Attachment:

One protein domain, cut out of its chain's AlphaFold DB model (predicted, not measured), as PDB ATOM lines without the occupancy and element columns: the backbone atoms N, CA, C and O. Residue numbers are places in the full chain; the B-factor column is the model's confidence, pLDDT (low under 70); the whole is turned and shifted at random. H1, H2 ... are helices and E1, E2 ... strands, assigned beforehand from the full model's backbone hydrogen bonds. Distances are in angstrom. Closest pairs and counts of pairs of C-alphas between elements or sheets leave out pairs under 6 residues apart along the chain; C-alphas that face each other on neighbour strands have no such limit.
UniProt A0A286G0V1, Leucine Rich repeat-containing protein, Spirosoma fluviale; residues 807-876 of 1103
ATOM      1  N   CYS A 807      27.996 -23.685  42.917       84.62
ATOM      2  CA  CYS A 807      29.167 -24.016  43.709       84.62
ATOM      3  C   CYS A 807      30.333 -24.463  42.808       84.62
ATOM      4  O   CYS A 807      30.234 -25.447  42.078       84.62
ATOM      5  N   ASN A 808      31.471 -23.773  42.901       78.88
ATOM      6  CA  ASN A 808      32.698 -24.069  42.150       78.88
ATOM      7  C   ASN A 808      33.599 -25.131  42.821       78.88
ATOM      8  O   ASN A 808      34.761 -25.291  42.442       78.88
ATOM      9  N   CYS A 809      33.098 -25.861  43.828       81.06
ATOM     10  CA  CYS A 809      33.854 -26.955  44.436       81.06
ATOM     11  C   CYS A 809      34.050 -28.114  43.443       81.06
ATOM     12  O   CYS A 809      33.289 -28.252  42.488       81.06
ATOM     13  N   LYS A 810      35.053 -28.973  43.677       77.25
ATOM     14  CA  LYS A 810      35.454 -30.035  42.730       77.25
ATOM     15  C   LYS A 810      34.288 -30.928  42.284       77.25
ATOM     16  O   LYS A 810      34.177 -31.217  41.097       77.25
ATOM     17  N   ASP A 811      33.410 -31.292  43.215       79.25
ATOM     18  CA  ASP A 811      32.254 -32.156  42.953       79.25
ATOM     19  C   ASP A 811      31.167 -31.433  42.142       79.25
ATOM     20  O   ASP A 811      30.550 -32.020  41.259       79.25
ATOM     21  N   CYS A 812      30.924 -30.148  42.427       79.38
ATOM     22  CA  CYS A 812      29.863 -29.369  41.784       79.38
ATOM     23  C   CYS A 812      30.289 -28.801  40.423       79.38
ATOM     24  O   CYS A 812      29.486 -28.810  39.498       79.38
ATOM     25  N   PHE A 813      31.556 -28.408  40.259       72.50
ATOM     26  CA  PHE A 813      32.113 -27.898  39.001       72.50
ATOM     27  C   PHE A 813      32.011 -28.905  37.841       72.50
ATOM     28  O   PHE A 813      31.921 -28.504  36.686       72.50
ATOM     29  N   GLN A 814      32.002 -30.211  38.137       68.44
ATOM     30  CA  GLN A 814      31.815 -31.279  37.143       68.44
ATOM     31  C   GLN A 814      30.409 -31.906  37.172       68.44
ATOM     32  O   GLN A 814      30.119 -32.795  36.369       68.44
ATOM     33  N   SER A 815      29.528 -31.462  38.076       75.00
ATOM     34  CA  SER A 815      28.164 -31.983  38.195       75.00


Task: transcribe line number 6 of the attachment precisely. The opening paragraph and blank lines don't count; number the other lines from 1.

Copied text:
ATOM      5  N   ASN A 808      31.471 -23.773  42.901       78.88